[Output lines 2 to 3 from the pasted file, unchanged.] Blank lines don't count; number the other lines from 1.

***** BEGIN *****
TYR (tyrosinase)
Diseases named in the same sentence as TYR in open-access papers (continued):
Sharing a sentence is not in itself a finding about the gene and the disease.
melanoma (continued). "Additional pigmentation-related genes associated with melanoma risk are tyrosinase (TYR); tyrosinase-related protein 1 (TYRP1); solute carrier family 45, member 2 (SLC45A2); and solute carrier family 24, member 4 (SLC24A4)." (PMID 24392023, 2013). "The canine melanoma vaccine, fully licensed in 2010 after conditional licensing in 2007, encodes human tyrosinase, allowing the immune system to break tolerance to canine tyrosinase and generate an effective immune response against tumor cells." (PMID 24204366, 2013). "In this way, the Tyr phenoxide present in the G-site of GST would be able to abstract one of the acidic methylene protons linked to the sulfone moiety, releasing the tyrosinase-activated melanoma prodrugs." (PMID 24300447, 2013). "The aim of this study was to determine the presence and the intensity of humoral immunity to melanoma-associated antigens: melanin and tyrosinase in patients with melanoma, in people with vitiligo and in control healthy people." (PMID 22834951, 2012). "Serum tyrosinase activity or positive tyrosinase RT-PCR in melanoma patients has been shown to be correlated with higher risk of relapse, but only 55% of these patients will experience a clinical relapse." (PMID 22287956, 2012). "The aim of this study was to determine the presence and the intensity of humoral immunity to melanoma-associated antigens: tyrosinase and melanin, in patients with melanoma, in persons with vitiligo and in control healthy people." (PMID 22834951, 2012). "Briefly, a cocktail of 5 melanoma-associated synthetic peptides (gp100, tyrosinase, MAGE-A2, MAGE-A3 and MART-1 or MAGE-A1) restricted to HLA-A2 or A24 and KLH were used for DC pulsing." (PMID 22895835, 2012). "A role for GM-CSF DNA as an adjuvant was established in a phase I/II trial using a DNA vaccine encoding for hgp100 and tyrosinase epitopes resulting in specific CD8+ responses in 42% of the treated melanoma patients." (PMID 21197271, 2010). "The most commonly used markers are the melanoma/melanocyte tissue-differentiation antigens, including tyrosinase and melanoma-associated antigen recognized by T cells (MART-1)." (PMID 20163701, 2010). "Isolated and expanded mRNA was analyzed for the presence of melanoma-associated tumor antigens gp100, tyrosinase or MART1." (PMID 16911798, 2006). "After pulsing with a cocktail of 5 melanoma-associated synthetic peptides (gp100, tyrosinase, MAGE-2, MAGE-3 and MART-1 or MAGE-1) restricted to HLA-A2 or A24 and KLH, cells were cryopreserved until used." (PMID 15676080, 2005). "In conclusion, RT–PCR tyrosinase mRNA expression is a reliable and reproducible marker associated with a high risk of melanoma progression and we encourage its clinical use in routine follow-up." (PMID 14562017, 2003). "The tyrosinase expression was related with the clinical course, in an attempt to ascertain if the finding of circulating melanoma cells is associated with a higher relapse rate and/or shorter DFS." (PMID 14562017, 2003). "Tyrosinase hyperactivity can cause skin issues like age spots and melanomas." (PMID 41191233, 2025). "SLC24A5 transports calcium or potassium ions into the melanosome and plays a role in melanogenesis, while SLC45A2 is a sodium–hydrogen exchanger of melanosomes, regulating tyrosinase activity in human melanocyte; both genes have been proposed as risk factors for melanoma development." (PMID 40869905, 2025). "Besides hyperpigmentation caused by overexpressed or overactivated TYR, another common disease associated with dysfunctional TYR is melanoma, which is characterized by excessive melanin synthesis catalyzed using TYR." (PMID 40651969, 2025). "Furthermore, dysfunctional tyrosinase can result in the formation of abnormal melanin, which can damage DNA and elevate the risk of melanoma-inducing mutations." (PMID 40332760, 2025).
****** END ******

Diseases named in the same sentence as TYR in open-access papers (continued):
Sharing a sentence is not in itself a finding about the gene and the disease.